Next-generation sequencing of apoptotic DNA breakpoints reveals association with actively transcribed genes and gene translocations.


DNA fragmentation is a well-recognized hallmark of apoptosis. However, the precise DNA sequences cleaved during apoptosis triggered by distinct mechanisms remain unclear. We used next-generation sequencing of DNA fragments generated in Actinomycin D-treated human HL-60 leukemic cells to generate a high-throughput, global map of apoptotic DNA breakpoints. These data highlighted that DNA breaks are non-random and show a significant association with active genes and open chromatin regions. We noted that transcription factor binding sites were also enriched within a fraction of the apoptotic breakpoints. Interestingly, extensive apoptotic cleavage was noted within genes that are frequently translocated in human cancers. We speculate that the non-random fragmentation of DNA during apoptosis may contribute to gene translocations and the development of human cancers.





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Fullwood, Melissa J, Joanne Lee, Lifang Lin, Guoliang Li, Mikael Huss, Patrick Ng, Wing-Kin Sung, Shirish Shenolikar, et al. (2011). Next-generation sequencing of apoptotic DNA breakpoints reveals association with actively transcribed genes and gene translocations. PLoS One, 6(11). p. e26054. 10.1371/journal.pone.0026054 Retrieved from

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Shirish Shenolikar

Professor Emeritus of Psychiatry and Behavioral Sciences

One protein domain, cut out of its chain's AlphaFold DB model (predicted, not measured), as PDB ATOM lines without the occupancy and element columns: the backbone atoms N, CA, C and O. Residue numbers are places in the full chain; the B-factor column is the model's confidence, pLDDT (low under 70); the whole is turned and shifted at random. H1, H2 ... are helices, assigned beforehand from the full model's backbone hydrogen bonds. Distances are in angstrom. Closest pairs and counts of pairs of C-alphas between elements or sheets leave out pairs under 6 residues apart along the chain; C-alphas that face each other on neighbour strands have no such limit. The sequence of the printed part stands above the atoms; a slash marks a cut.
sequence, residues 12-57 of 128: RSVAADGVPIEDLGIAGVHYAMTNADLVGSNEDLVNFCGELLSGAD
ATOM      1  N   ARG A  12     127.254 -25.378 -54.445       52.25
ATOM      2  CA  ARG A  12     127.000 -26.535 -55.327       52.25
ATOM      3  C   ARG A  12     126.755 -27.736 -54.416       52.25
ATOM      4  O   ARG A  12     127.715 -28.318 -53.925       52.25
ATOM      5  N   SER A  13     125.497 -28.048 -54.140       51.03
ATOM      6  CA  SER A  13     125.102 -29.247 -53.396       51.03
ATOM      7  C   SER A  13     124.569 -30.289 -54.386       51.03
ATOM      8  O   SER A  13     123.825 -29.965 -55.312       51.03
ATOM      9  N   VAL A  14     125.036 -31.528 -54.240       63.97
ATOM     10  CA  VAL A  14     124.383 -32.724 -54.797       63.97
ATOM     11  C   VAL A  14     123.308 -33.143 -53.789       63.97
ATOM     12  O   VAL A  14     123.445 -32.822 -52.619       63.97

Protein phosphorylation controls a wide range of physiological processes in mammalian tissues. Phosphorylation state of cellular proteins is controlled by the opposing actions of protein kinases and phosphatases that are regulated by hormones, neurotransmitters, growth factors and other environmental cues. Our research attempts to understand the communication between protein kinases and phosphatases that dictates cellular protein phosphorylation and the cell's response to hormones. Over the last decade, our work has provided critical information about the role of protein phosphatase-1 (PP1) in controlling synaptic function, cell stress, gene expression and growth. We have generated a large repertoire of reagents to decipher PP1's role in signaling pathways in mammalian cells and tissues. Emerging evidence suggests that in many cells, PP1 activity is fine tuned by the protein, inhibitor-1 (I-1). A major focus of our research is to elucidate the role of I-1 in kinase-phosphatase cross-talk and impact of the altered I-1 gene expression seen in several human diseases. Our studies showed that recognition of cellular substrates by PP1 is also directed by its association with a variety of targeting subunits that are themselves also subject to physiological control. Thus, the overall focus of our research is to define the physiological mechanisms that regulate PP1 functions relevant to human health and disease.

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